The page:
Marina Diamandis makes a simple, salient point. We’ve all got obsessions that tie us into knots over the stupidest things. Sometimes it’s something full fledged and in need of medicating, but mostly it’s just little internal ticks that stress us out when we could be having a perfectly normal time. I can relate! You can relate. And Marina comes off like the artsy best friend who makes you feel better about your own slight dysfunction because she wears hers so well. Not suggesting that being neurotic is glamorous and cool, but being glamorous and cool despite being neurotic is more glamorous and cool than just being dysfunctional, if you know what I mean. What I mean is, Marina Diamandis is exploring the fine nuances of modern identity – such as how much dysfunction can you function with before people decide that you’re too dysfunctional and it’s not cute anymore – in a positive-attitude way that’s hugely inspiring.
This is a catchy pop song about living with depression. This is why Marina Diamantis is a queen to hordes of teen girls and baby gays. Because she makes music – pop music! – for smart kids with sore hearts. Kids who can talk about their insecurity and depression, who can laugh about those things. While wearing glitter. I know this after witnessing the sky high levels of youthful fabulosity at her shows. I usually attend concerts where I’m on the young side of the audience; never before have I felt like the old fogie. So many beautiful, flamboyant adolescents! It makes me feel near-optimism for the future. The world is still doomed, of course, but it’s nice to see the vitality, intelligence and proud weirdness of the kids coming up behind me.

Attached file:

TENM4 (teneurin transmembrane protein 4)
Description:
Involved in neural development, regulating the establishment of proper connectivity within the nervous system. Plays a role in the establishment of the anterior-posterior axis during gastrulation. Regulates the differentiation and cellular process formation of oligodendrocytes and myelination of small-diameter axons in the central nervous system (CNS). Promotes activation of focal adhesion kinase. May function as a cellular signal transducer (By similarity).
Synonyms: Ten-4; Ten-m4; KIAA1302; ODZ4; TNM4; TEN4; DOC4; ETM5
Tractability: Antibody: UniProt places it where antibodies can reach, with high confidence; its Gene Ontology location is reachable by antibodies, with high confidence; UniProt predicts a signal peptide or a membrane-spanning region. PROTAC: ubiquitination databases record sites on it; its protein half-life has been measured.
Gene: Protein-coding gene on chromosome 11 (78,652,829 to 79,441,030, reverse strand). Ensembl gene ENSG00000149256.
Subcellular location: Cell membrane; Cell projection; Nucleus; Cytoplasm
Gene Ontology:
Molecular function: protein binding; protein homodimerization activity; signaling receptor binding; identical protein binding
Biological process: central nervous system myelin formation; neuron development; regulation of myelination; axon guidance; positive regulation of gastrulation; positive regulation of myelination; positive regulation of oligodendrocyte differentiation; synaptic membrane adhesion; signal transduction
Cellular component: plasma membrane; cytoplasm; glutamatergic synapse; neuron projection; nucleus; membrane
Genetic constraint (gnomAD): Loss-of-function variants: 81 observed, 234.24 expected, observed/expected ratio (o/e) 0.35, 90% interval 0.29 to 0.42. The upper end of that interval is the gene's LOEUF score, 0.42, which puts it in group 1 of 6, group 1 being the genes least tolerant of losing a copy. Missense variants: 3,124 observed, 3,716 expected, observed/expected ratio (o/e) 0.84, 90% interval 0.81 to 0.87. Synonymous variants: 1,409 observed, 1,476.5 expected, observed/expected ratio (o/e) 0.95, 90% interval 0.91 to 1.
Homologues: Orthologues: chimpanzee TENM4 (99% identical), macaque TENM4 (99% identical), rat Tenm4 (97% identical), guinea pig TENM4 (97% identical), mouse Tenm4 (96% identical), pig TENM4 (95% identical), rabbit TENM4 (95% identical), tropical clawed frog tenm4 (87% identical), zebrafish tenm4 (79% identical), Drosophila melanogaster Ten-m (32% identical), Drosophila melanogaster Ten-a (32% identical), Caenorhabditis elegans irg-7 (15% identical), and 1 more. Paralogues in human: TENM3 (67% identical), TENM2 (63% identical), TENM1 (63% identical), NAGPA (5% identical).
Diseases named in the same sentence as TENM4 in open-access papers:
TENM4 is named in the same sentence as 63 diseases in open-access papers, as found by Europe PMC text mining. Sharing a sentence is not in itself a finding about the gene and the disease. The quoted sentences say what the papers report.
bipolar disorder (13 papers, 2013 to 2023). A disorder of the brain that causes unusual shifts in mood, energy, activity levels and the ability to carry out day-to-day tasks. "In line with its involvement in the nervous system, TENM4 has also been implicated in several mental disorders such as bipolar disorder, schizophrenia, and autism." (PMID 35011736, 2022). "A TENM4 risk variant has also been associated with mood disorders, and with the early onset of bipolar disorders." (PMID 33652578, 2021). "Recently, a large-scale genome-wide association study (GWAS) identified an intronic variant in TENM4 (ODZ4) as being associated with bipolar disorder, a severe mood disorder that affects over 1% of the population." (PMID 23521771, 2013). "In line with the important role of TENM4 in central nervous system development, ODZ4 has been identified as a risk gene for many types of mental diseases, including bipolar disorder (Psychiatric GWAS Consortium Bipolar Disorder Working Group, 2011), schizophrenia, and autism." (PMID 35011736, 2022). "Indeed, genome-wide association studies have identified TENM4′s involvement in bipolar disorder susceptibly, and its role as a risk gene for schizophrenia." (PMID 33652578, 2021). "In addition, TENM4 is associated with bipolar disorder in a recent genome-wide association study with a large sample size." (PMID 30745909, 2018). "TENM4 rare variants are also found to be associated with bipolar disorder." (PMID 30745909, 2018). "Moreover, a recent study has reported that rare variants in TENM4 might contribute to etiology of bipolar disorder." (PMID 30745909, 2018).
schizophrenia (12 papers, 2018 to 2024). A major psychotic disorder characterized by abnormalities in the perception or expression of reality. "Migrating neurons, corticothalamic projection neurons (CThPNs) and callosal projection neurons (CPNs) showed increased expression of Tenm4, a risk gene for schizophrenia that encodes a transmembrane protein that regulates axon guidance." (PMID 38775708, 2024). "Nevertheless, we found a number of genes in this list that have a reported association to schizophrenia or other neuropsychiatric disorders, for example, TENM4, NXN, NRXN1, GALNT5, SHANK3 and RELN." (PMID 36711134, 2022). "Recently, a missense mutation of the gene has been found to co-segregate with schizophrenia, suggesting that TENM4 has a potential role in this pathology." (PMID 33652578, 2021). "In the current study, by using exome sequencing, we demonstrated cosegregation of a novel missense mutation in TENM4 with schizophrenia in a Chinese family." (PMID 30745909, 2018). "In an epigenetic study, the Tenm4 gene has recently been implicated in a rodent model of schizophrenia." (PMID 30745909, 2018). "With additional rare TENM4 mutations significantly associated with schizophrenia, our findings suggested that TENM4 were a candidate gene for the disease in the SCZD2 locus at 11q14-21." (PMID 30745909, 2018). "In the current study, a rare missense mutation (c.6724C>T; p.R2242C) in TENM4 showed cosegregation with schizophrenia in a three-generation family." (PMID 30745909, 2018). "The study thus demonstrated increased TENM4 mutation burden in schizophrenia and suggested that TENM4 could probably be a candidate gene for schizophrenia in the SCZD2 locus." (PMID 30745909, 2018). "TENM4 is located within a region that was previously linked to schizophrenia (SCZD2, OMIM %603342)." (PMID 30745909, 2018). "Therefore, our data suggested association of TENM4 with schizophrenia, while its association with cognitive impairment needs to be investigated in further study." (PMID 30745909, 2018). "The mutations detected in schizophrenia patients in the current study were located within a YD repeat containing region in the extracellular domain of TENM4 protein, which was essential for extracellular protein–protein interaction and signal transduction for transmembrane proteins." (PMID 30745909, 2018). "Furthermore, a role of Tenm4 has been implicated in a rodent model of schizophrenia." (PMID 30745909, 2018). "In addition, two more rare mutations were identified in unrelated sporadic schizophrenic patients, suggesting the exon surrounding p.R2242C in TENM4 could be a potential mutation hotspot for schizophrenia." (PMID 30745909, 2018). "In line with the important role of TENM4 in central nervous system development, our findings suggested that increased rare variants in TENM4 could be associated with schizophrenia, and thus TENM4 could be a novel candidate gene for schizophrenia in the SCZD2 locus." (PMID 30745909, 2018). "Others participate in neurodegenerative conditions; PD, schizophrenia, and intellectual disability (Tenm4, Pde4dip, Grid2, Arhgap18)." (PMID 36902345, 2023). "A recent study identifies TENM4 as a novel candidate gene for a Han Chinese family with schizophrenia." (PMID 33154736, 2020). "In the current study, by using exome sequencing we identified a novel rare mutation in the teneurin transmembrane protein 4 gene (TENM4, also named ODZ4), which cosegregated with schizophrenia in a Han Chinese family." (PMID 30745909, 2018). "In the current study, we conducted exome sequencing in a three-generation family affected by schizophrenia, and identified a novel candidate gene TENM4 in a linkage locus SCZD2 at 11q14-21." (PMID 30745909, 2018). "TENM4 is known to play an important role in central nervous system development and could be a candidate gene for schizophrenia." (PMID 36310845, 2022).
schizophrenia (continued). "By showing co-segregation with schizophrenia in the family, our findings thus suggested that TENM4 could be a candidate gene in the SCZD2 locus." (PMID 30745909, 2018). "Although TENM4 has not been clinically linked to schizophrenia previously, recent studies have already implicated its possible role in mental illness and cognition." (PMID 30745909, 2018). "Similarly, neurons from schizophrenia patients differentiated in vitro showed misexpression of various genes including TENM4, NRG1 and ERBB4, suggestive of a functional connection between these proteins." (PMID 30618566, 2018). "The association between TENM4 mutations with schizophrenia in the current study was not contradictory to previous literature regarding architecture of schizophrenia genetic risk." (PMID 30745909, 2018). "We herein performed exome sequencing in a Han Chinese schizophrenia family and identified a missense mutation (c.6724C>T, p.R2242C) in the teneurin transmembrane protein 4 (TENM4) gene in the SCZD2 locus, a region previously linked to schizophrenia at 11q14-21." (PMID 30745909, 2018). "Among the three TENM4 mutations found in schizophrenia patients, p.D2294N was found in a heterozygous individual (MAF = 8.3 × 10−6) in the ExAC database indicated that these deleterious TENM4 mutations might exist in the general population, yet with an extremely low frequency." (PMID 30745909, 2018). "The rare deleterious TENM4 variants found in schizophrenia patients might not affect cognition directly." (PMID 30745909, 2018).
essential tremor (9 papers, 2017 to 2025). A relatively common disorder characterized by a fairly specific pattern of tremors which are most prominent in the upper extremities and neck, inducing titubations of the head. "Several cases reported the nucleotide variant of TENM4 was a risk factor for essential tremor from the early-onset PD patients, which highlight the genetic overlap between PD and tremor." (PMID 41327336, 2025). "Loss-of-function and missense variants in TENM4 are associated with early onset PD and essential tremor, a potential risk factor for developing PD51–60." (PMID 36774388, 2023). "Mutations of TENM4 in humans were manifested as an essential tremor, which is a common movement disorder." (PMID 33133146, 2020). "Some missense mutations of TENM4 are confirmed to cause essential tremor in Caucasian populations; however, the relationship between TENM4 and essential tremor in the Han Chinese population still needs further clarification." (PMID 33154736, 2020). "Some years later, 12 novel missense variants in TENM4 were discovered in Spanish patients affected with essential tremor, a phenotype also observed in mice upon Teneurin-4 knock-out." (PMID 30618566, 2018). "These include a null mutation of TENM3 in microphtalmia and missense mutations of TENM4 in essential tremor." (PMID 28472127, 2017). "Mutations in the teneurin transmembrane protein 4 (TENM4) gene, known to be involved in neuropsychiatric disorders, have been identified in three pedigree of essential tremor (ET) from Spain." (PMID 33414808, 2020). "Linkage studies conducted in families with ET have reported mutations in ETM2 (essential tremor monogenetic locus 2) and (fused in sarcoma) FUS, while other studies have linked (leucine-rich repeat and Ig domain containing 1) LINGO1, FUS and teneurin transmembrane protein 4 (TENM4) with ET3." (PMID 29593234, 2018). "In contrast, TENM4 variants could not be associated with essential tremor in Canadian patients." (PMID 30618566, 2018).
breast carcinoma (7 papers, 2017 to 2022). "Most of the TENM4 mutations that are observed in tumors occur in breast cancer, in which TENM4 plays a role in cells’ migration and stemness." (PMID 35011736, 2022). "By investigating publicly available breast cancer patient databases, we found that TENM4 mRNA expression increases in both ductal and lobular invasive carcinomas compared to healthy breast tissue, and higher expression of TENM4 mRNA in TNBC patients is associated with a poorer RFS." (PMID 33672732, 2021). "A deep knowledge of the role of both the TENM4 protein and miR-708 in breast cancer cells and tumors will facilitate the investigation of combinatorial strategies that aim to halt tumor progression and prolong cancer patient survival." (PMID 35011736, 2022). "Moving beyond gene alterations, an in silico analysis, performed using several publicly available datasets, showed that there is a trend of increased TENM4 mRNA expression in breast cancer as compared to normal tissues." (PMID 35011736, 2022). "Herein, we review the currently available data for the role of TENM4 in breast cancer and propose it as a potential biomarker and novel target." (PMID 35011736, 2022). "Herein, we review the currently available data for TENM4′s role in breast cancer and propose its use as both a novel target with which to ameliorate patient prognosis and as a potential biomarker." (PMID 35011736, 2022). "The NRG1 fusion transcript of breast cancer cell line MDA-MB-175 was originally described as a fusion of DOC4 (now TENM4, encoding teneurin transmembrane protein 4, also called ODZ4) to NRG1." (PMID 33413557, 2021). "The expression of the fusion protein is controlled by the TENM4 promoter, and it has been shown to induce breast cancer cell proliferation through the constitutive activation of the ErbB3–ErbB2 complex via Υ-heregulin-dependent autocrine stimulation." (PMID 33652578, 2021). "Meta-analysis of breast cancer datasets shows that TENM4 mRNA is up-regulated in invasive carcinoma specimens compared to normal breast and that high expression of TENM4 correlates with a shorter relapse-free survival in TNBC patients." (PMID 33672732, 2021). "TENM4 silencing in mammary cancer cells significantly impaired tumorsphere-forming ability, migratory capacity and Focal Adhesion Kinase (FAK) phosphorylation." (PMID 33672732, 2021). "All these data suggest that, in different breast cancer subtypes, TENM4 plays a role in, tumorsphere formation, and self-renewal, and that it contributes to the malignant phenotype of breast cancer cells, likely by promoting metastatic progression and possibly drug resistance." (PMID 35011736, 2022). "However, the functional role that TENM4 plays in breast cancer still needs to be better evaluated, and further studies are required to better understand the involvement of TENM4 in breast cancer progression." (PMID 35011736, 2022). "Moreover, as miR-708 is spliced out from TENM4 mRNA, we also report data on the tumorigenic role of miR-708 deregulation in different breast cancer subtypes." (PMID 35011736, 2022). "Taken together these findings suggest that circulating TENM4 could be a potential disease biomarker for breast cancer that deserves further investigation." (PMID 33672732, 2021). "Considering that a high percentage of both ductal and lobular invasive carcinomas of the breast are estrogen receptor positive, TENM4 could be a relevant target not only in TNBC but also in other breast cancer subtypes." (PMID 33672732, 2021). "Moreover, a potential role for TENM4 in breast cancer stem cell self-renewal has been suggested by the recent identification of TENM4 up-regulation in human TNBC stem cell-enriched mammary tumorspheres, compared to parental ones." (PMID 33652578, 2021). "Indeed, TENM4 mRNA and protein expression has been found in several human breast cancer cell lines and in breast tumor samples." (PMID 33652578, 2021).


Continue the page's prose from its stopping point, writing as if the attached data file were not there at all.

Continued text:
Here’s a relatively new discovery. Marina and the Diamonds might have caught some comaparisons to Florence and the Machine, but semantically similar stage names aside, they’re both young British women with big voices who otherwise have nothing in common. Marina Diamandis indeed has an amazing voice, and a talent for big, hooky pop songs (and she’s a cutie.) Those are things that could potentially carry her into the broadest realm of wide success, but fortunately her pop sensibility is leavened with humor and eccentricity. No question, she is equipped to be a fembot pop star alongside Katy Perry. But she is has more in common with singers like Robyn, Alex Winston, and Elle King. All of these women are working in an unabashedly pop format, with no shame for their love of hooks, beats, and sing-along choruses. But they are unwilling to sacrifice their intelligence and distinct personal perspective for a wider appeal. And there’s no reason to. Well produced, polished pop songs can and should be capable of carrying meaningful lyrical content, or be expressions of sincere emotion, or even aspire to genuine artistic vision. I don’t know if Diamandis has the aspiration to be called a serious artist, but she certainly knows how to tweak pop conventions towards the surreal and absurd.